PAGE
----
It seems that the Olympics helped rewrite Vancouverites’ mental map of downtown to include Granville as the new place to be. I’m guessing everyone saw construction was done and that it was a fun place you could hang out without the din of traffic. You go there now and there are buskers in the middle of the street, musicians everywhere, people just hanging out; it’s a new street. Very different than before. Different enough to survive as a pedestrian street? I think so.

    I believe part of the barrier is that TransLink helped contribute to the cost of the Granville St redesign – on the premise that it would be a transit mall. (can anyone confirm this?) I don’t know how we overcome that obstacle.

  5. Granville between Smithe and Cordova may be ‘closed’ to traffic for now, however every time I was out this weekend there were cars driving on it. The Smithe/Robson block seemed particularly busy all the time and lots of taxis. I left a show at the Commodore Sunday night and there was a block long line of cabs waiting outside with other cars passing the cabs in the oncoming lane.

    I normally take great pleasure walking down the middle of the street, but didn’t really feel safe doing so this weekend. Since so many cars are ignoring the signs to stay off maybe that’s why the pedestrian are sticking to the sidewalks. I was half tempted to drag one of those orange barriers back into the street. Part of the problem there are no design clues to drivers that that part of Granville is not for them. The bus only section of the road should have been raised flush with the sidewalk with a curb-cut like transition at Smithe Street.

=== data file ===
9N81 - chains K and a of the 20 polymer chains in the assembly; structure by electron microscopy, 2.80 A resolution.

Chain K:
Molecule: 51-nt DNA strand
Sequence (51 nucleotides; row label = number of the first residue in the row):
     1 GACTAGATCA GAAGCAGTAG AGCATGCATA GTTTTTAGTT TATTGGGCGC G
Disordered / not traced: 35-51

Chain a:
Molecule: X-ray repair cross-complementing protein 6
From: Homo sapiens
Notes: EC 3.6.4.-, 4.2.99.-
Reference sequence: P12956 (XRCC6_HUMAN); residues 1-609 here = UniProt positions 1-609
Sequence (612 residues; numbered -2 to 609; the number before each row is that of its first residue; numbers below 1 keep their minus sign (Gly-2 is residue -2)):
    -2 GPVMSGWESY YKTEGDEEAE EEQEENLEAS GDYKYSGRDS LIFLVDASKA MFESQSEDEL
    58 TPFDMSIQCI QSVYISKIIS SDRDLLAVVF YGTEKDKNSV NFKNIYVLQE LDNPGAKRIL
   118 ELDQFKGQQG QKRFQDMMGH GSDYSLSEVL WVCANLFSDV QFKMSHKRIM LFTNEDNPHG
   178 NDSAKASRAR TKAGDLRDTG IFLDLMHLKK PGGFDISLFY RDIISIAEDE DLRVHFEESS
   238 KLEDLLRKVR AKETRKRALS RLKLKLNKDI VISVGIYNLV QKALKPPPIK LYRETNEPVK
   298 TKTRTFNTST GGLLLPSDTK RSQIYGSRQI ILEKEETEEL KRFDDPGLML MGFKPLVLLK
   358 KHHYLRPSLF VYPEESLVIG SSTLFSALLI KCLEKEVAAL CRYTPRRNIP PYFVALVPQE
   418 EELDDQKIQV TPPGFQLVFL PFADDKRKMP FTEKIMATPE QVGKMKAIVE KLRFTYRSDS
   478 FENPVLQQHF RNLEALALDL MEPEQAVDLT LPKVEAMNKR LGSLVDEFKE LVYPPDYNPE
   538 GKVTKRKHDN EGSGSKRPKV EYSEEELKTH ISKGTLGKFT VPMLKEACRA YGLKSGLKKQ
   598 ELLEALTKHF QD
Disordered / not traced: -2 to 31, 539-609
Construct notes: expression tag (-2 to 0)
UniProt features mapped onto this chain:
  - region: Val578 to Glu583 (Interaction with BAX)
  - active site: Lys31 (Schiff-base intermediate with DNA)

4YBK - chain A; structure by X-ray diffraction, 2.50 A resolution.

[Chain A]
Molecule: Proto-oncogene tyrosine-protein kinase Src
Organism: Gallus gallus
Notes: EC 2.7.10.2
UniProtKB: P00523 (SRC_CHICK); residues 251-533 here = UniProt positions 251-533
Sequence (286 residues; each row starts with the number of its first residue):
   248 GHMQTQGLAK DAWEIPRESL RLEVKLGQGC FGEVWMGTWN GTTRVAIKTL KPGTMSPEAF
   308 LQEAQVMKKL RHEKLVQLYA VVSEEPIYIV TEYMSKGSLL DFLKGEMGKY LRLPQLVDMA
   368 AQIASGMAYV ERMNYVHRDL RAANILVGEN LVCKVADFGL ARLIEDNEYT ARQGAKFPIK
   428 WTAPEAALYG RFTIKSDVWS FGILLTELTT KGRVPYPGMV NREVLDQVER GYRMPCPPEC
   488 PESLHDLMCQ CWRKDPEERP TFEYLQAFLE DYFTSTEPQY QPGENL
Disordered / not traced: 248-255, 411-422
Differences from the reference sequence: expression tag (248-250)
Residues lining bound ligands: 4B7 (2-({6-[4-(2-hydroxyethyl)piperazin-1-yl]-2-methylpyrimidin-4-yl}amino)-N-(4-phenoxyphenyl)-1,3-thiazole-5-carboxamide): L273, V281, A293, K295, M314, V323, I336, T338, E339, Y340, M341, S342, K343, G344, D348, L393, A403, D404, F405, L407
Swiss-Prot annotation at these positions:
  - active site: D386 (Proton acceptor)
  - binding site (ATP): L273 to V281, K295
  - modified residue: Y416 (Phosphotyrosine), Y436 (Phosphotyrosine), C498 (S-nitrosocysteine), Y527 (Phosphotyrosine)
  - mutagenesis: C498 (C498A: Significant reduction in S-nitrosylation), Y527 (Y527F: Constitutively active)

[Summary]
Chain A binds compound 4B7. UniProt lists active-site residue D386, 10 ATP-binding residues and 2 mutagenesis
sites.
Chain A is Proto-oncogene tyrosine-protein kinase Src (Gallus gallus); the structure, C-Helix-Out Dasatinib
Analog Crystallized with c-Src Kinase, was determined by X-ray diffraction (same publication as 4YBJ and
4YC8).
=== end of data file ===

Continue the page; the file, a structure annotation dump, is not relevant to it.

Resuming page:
I totally agree that the sidewalk parking is awful.

  6. Yes, but: in almost all contexts, people are attracted to the edges of a space and rarely head straight to the open middle. WH Whyte’s extensive observation of people in public spaces in NY showed this and it seems true no matter the context (street, ballroom, square, park, etc…). Most of the time, there’s nothing to do in the middle of Granville – the storefronts and activity are on the edges, therefore that’s where the people go.

    It seems somewhat unkind to label everyone ‘sheep’ and a touch misleading, too: if the design changed tomorrow so that there was one uniform surface from building line to building line, people’d probably still be at the edge. Throw some performers, art, back-to-back benches, fountains, street hockey games, etc… into the middle, and perhaps things’ll be different…

    Agreed that it’s a pity about the buses, surely there are many more interesting ideas for Granville St. As a bus rider, it’s also more convenient to have all options in one place. If leaving Downtown, Howe gives so many options- 4, 7, 10, 17, etc… depending upon your destination, you can take the first one that shows. Splitting them up between different streets breaks that up a bit, with (in this case) seemingly little gain in terms of convenience (it’s only a block over, thus not really serving Granville ‘more’ than when on Howe.

    Incidentally, Howe is where those digital next bus notifiers installed on Main should’ve been put. The 3 comes every 15min and it’s the only option; you don’t need digital signage for that. All the different choices on Howe mean that a digital sign would be great- should I take this 7, or should I wait for the next 4? But I digress… do something more with Granville, but don’t be surprised to see people clinging to its edges, no matter the design…

  7. I would prefer having all the trolleys back on Granville Street, it’s more central and provides easier flow in and out of the Skytrain and RAV stations. The arrangements on Howe are weird, Seymouir OKay, but not as good as Granville.

    Why not turn Seymour or Howe into the new pedestrian only street?